The endoplasmic reticulum (ER) is an organelle in eukaryotes that forms an interconnected network of vesicles, tubules, and cisternae within cells. There are two types of endoplasmic reticulum: the rough and smooth endoplasmic reticulum. The rough endoplasmic reticulum synthesizes proteins while the function of the smooth endoplasmic reticula is to synthesize steroids and lipids; regulate calcium concentration, drug metabolism, as well as attachment of receptors on cell membrane proteins; and metabolize steroids (but not lipids) and carbohydrates. The sarcoplasmic reticula solely regulate calcium levels.
Rough Endoplasmic Reticulum Structure
The rough endoplasmic reticulum forms a branched reticulum that is expanding as the cell becomes more active in the synthesis of proteins. There are instances wherein the reticulum branches out and the cisternae dilate and forms large sacs that fill the cell. The main reason why the rough endoplasmic reticulum is referred as ‘rough’ is due to the ribosomes that it contains. The rough ER is covered with ribosomes and makes it looks bumpy under microscopic magnification. Amino acids are formed in the ribosomes and the information for the synthesis of certain proteins is taken from the DNA to the ribosome by the messenger RNA or mRNA mechanism. Such information is conveyed by the ribosomes and proteins are created accordingly with the exact sequence of amino acid with the aid of transfer RNA or tRNA. The rough endoplasmic reticulum is connected with the outer envelope of the nucleus of the cell.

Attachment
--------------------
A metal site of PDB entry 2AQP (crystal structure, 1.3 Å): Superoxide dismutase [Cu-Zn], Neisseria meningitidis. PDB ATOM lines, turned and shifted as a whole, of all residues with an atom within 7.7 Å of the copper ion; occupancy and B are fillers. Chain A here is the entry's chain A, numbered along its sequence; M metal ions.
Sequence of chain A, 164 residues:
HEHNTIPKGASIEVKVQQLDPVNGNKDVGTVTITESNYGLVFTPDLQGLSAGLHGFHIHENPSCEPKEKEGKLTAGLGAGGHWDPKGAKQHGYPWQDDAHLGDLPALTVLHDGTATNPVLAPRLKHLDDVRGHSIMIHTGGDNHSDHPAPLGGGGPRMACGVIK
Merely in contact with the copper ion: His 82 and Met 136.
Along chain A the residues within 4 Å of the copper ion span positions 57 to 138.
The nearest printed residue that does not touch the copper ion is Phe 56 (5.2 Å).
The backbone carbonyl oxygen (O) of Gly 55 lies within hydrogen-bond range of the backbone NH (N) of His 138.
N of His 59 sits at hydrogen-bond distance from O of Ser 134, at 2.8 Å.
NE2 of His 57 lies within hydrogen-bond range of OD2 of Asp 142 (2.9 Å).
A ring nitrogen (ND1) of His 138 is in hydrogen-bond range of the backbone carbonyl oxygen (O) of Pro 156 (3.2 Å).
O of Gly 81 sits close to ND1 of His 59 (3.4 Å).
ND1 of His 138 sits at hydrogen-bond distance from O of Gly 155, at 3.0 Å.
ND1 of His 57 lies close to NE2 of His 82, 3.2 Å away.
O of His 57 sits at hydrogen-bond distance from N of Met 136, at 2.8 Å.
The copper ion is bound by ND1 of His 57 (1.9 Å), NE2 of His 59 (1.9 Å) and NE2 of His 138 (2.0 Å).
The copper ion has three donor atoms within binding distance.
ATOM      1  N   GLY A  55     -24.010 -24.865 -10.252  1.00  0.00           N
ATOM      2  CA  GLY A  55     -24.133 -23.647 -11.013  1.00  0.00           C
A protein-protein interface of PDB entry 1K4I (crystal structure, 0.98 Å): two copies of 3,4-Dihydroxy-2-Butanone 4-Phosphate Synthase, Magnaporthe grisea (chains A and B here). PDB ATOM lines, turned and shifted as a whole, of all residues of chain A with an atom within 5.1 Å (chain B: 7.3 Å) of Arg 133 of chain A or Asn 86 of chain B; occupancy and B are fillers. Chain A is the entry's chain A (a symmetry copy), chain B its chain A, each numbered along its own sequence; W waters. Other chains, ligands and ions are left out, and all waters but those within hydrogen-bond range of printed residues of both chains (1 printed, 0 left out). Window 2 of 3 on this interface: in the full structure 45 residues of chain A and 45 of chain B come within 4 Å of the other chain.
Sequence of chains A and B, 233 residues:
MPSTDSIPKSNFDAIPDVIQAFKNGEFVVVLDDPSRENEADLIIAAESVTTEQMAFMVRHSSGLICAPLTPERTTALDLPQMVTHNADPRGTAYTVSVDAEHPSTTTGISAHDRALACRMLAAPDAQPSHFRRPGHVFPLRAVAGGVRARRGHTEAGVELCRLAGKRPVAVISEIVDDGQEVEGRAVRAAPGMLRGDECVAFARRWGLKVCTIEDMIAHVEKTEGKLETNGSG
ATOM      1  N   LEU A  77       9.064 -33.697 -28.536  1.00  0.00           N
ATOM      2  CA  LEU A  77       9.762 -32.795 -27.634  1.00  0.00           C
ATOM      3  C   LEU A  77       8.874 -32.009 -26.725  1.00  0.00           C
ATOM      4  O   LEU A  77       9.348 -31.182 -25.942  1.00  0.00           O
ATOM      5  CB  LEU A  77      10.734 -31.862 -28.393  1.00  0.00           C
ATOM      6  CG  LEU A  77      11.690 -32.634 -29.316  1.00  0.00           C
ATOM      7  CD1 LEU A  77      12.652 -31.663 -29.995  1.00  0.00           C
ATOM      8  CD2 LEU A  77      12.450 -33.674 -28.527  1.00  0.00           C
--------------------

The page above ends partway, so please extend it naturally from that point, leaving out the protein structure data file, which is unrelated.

Rough Endoplasmic Reticulum Function
The primary Rough Endoplasmic Reticulum function of the rough endoplasmic reticulum is the processing and the production of specific proteins at ribosomal sites, which will be exported later. The ribosomes in the rough ER perform their tasks and create proteins that will be sent to the rough endoplasmic reticulum to undergo advance processing. Its function involves the creation of two protein types: one is the type that toughens and is embedded into the reticulum membrane and other type is the membranes that are water-soluble, which after creation at ribosomal site, passes through the membrane and into the lumen.
The rough endoplasmic reticulum function does not end there; the proteins that enter it will be further processed inside. It is almost the same as folding a two dimensional box to make three dimensional protein box wherein carbohydrates are added. When the folding is complete, they are now ready to be delivered. The folding process is made possible by the chaperone proteins found in the lumen. The ready proteins will be transported to sites where they are needed. Such sites include Golgi apparatus, wherein advanced processing is applied.